1. In his essay “Anarchical Fallacies,” Jeremy Bentham argues that “Natural rights is simple nonsense: natural and imprescriptible [i.e. inalienable] rights, rhetorical nonsense,—nonsense upon stilts.” Bentham will eventually conclude not only that these ideas are meaningless, but also quite dangerous. How does Bentham support these conclusions.
In his essay “Anarchical Fallacies,” Jeremy Bentham argues that “Natural rights is simple nonsense: natural and imprescriptible [i.e. inalienable] rights, rhetorical nonsense,—nonsense upon stilts” Bentham supports his conclusion that not only that these ideas are meaningless, but are also quite dangerous and that natural law is simply nonsense by stating the following reasons:
First Bentham called natural rights anarchical fallacies because he did not believe that a government could live up to the standards demanded from the doctrine of natural rights. For Bentham the only real rights were legal rights. He rejected the idea that natural rights existed because he believed that there was never a time when people didn’t exist within a society and didn’t have some kind of restrictions imposed on them.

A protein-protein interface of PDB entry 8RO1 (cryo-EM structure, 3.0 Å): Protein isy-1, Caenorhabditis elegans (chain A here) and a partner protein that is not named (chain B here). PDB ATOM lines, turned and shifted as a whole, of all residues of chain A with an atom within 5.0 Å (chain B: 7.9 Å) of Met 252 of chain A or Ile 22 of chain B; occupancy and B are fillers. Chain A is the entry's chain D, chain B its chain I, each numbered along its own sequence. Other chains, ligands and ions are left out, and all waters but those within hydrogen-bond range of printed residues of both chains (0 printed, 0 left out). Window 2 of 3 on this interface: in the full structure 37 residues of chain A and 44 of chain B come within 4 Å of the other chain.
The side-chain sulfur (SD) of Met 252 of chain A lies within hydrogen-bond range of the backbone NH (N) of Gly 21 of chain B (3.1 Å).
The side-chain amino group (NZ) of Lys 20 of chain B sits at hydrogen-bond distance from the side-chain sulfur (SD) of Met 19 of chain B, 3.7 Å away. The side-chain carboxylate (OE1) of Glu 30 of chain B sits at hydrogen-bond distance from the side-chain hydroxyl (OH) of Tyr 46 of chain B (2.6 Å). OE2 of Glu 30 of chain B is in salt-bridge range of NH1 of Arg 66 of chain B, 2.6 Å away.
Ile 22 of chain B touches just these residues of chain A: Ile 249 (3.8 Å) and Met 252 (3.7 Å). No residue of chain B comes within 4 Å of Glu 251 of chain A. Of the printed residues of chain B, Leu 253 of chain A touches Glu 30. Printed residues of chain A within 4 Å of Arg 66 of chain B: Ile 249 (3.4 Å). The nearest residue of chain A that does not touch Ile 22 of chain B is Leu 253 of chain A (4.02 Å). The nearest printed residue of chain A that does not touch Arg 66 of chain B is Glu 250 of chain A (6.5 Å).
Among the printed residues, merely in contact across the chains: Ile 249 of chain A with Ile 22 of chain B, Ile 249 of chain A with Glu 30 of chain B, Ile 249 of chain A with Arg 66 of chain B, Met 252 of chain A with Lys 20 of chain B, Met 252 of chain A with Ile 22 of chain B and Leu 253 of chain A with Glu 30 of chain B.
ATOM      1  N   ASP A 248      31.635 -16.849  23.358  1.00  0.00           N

The only real rights for Bentham were legal rights because legal laws were imperative to maintain a social order. He concludes that the law and government could play a positive role in society to protect these legal rights. Bentham states the declaration was a “perpetual abuse of words” attempting to describe natural rights (Bentham 120- 121). This is problematic because the word “rights” has an ambiguous meaning and can be used differently in multiple contexts for several different purposes. Without a universal understanding of a single meaning of the word “rights” Bentham reveals societ...
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...tection and the hierarchal morality innately exists in mankind. Together Mill accounts for the legal and morality of natural rights.
"Declaration of the Rights of Man - 1789." The Avalon Project. Yale Law School, n.d. Web. 11 Nov. 2014.
Hayden, Patrick. "13. Bentham." Philosophy of Human Rights. Paragon House, 2001. Web. 10 Nov. 2014.
Hayden, Patrick. "Utilitarism. Philosophy of Human Rights. Paragon House, 2001. Web. 10 Nov. 2014.
Ushistory.org. "The Declaration of Independence." Declaration of Independence. USHistory.org, n.d. Web. 11 Nov. 2014.
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